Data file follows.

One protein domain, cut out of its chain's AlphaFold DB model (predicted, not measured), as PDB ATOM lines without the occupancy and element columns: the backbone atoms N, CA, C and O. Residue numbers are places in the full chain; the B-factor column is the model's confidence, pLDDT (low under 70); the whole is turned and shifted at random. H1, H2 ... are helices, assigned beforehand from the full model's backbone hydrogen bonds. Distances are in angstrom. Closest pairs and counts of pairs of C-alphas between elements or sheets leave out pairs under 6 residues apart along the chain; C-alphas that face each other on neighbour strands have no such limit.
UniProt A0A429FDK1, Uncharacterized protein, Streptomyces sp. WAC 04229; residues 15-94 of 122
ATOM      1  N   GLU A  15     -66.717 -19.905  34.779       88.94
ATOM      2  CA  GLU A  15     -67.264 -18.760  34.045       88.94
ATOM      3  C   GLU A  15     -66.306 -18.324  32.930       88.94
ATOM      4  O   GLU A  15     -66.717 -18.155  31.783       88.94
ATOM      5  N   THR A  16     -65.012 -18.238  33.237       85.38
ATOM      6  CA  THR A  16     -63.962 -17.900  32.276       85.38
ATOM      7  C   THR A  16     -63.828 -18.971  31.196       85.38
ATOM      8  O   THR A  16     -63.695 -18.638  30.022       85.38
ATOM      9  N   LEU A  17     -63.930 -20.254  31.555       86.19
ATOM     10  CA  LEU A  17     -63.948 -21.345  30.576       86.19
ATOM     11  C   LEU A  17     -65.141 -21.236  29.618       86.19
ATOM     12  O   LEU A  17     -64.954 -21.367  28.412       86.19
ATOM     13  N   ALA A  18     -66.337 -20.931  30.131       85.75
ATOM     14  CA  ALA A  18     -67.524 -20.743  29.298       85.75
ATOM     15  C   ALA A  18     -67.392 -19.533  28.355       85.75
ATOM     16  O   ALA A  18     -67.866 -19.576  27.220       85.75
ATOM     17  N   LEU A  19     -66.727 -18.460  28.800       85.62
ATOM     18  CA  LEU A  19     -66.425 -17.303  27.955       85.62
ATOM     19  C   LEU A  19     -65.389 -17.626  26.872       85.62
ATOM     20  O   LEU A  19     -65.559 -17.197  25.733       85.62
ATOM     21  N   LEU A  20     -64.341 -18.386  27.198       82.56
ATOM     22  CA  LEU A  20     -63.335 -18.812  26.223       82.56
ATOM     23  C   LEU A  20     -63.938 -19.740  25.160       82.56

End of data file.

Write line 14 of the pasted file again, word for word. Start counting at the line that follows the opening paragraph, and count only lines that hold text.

ATOM     13  N   ALA A  18     -66.337 -20.931  30.131       85.75